Folks there is a time when everything that needs to be said about a topic is said, I’ve learned a lot from this site, but how much can be said about frugality, living well on less. I also do not have children by choice, but they are a part of the financial decision making in his life. I really enjoyed the food posts and maybe it’s time to devote a second blog to food. Even Amy Dacyczyn had to quit sometime and do a life change assessment. That being said, I’m not suggesting Trent stop the SD, I suggesting maybe you need to find a blog that fits your life style. Trent has opened his entire life to us, not many of us would do the same.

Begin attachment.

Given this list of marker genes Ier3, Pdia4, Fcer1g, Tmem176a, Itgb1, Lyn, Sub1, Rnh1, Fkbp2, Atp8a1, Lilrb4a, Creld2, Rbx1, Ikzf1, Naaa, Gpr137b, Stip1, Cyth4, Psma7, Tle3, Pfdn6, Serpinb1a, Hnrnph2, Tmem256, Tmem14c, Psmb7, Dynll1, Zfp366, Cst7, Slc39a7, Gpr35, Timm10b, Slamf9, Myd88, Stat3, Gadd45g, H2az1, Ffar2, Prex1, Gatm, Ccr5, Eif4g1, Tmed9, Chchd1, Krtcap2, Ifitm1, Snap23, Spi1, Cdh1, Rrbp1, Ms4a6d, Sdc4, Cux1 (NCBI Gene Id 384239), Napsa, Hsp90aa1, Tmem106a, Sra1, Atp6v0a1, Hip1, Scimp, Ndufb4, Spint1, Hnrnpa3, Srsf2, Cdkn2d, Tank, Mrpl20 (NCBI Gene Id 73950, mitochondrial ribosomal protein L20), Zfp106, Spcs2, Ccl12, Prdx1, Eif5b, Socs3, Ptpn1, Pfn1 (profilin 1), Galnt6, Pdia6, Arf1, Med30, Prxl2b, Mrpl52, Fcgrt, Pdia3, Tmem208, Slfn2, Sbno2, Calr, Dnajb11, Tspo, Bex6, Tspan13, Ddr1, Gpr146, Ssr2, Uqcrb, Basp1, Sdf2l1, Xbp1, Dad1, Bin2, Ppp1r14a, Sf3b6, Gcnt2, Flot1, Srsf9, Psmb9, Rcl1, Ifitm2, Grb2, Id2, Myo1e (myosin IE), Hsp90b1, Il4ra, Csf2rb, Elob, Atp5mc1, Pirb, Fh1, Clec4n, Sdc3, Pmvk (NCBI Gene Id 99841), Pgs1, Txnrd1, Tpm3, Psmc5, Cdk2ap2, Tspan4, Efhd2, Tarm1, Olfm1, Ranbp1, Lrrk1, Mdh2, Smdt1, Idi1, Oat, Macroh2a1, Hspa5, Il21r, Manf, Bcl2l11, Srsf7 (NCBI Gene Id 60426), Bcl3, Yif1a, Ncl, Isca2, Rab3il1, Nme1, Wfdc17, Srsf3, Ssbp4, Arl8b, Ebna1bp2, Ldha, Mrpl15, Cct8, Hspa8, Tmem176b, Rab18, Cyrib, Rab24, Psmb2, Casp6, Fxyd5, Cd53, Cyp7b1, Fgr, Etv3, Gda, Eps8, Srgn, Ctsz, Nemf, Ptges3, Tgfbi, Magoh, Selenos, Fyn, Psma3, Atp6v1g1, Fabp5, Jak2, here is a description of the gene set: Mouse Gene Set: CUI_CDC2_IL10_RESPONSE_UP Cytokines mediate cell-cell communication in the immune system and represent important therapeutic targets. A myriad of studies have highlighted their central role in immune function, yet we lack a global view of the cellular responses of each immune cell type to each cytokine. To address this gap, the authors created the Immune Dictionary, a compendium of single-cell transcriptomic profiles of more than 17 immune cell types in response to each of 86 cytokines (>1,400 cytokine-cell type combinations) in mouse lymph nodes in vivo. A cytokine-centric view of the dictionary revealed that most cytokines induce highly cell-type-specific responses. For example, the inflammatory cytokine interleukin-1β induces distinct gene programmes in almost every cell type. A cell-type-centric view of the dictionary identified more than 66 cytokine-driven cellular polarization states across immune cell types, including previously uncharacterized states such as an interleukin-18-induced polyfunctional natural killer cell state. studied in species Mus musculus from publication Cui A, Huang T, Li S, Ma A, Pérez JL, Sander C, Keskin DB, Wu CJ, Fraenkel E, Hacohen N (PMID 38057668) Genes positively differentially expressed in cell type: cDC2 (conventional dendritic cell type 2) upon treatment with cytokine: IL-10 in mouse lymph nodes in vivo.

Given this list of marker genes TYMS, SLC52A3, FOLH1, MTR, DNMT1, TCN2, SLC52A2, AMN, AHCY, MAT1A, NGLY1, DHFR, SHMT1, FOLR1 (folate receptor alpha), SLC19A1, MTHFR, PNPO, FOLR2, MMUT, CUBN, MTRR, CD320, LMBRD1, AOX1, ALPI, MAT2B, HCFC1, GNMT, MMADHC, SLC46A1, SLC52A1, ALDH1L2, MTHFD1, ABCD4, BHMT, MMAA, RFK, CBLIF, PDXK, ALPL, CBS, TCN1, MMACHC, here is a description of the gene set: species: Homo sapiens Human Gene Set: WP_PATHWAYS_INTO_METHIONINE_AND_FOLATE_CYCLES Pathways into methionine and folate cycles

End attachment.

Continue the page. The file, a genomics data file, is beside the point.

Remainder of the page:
25. tentaculistic says:

    Trent man, I love you, really I do, but sometime I think you’re just baiting the trolls by bringing up, yet again, your bucket-o-rust car and how you have no desire for a prestigious new car — when you bought a brand-new Prius (eco prestige, true, but the equivalent of a yuppie’s Beemer for greenies). Can’t you just let that imaginary virtue die? You DO value new cars, even if it were just for the fuel mileage (although I think prestige prob played into it too, and that’s ok!), and you showed it by putting your money where your values are. Just own up to it and stop trying to pretend otherwise! There are plenty of other extravagances out there that you avoid, why wave the red flag (red herring flag?) about the car? It just irks those of us who otherwise love your posts.. And feeds the trolls.